Since the start of 2020, and especially through lockdown the RSPCA has dealt with nearly 11,000 wildlife incidents and is bracing for a further surge in calls to rescue sick, injured and orphaned wild animals as the breeding season starts.
Traditionally, April starts to see more hedgehogs coming into the charity’s wildlife centre, as they leave hibernation in search of food, but rescue teams also see a surge in other wildlife in Spring such as birds, as the breeding season gets underway.
Despite the lockdown, RSPCA rescue teams are continuing on the frontline as designated key workers and they’ve launched an emergency appeal to help them continue to rescue, rehabilitate and release the animals most in need through the crisis.
Our scientific officer, Evie Button, said: “Regardless of coronavirus, wild animals still need rescuing by the RSPCA and breeding season is the start of a really busy time for us.
“We’ll have lots of calls about baby birds, orphaned fox cubs and hedgehogs which have come out of hibernation and need help to build up their body weight.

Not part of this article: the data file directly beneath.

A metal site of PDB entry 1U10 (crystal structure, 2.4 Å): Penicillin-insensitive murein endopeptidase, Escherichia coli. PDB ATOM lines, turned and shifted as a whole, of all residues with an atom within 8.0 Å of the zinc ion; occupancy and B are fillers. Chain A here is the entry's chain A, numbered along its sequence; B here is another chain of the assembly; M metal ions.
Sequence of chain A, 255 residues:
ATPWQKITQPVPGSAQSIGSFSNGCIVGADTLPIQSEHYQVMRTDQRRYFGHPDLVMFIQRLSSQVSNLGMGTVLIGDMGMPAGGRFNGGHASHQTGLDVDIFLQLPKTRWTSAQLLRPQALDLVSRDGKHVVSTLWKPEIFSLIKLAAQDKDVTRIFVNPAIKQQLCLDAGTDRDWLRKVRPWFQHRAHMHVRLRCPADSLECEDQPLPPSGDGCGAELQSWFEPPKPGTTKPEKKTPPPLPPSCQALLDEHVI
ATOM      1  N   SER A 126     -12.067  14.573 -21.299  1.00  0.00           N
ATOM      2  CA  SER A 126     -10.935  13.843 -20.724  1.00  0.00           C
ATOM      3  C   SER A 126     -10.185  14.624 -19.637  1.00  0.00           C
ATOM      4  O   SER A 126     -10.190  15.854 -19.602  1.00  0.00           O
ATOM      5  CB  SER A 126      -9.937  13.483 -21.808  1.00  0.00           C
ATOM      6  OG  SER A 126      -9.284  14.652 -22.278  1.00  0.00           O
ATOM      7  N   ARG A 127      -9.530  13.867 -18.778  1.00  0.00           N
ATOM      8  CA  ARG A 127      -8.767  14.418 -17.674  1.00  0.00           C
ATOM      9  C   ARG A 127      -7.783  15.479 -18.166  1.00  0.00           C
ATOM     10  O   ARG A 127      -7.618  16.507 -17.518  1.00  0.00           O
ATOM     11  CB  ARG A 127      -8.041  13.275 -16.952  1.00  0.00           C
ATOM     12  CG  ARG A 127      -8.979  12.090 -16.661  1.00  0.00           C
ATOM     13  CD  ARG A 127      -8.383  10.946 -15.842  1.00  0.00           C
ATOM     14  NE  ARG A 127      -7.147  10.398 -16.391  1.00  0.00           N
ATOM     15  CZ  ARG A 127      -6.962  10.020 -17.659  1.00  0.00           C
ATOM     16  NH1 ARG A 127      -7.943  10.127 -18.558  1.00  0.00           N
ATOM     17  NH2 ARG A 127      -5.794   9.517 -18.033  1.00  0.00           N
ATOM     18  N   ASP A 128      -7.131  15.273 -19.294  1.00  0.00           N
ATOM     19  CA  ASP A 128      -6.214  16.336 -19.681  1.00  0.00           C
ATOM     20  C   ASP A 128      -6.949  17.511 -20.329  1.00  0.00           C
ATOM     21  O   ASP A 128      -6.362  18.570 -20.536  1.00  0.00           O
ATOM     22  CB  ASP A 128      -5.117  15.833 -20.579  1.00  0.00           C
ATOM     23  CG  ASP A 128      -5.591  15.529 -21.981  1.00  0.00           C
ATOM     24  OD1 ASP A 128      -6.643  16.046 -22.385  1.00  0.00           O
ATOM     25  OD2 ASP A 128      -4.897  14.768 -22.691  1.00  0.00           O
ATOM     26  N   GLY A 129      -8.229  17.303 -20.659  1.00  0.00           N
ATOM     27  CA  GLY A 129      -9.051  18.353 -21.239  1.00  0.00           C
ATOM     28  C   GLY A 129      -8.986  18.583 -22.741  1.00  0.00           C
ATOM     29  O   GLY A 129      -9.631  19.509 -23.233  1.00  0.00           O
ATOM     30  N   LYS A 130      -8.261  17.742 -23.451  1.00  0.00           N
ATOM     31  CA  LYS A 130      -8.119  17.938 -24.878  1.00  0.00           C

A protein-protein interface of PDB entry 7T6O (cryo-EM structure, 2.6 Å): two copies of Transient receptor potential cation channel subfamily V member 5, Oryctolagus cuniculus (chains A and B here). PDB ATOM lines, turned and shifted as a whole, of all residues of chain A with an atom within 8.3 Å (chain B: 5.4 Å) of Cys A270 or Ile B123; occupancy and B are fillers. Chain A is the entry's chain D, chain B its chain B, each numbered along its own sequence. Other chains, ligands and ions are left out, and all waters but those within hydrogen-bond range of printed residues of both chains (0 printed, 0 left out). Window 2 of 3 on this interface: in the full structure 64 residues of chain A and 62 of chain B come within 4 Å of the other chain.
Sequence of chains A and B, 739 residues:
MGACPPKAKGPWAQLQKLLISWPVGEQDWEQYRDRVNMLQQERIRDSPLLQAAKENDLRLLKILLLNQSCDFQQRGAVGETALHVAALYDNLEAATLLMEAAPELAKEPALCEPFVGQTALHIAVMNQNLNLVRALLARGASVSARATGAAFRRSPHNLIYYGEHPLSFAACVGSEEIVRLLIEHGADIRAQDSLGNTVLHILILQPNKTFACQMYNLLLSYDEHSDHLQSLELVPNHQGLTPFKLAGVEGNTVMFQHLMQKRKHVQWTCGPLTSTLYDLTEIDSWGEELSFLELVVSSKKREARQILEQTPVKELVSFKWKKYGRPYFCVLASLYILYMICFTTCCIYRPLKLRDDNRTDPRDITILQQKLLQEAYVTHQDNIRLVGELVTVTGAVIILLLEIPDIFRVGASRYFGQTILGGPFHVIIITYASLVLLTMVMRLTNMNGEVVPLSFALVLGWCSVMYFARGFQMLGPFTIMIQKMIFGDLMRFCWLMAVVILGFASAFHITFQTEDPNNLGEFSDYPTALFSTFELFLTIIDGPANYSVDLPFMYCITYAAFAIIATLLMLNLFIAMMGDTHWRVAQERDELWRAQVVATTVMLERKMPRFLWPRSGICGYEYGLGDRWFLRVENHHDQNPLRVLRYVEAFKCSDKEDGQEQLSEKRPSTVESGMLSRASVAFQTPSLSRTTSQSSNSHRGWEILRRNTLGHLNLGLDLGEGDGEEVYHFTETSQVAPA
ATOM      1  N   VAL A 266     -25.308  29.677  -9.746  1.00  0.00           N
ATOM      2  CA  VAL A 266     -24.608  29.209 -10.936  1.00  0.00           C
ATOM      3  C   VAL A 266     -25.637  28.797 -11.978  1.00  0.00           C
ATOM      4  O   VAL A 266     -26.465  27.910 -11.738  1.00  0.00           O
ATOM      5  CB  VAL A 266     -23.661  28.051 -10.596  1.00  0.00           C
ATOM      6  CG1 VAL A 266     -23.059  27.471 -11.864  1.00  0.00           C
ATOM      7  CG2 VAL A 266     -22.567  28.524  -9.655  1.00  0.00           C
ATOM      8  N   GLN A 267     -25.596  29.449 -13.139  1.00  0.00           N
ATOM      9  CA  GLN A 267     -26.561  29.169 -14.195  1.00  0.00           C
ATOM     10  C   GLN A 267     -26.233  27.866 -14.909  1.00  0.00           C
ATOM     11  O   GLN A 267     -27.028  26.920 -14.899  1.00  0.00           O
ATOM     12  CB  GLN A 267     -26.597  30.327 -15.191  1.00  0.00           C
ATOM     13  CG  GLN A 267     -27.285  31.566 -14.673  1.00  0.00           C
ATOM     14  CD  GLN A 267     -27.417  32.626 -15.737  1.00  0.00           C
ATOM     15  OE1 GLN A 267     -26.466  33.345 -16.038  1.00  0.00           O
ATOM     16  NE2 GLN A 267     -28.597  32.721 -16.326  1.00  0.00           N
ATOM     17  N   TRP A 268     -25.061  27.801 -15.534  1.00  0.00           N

“It’s Hedgehog Awareness Week which is very appropriate as these much-loved prickly creatures are the most frequent visitor to our wildlife centres.”
The most common reasons hedgehogs come into the care of the RSPCA are because they’re orphaned, underweight, injured or exhibiting abnormal behaviour indicative of ill health.
Since the start of the year and throughout lockdown, the animal charity has responded to 10,817 incidents about wildlife, 540 of which have been about hedgehogs.
Despite the COVID-19 pandemic RSPCA teams are still heading out to work to help vulnerable animals in need and currently there are 823 wild animals in care at the charity hospitals.
As with many charities the RSPCA has launched an emergency appeal to help keep their rescue and animal care teams out on the frontline working.
Evie added: “Watching wildlife is such a great source of comfort to people at the moment and we are so grateful to the public for calling us when they are concerned about any animal.
“However in the case of baby animals, including fledglings, it’s often better to leave them where they are as they are often rescued by their mum or get themselves out of trouble. There’s lots of advice on our website.”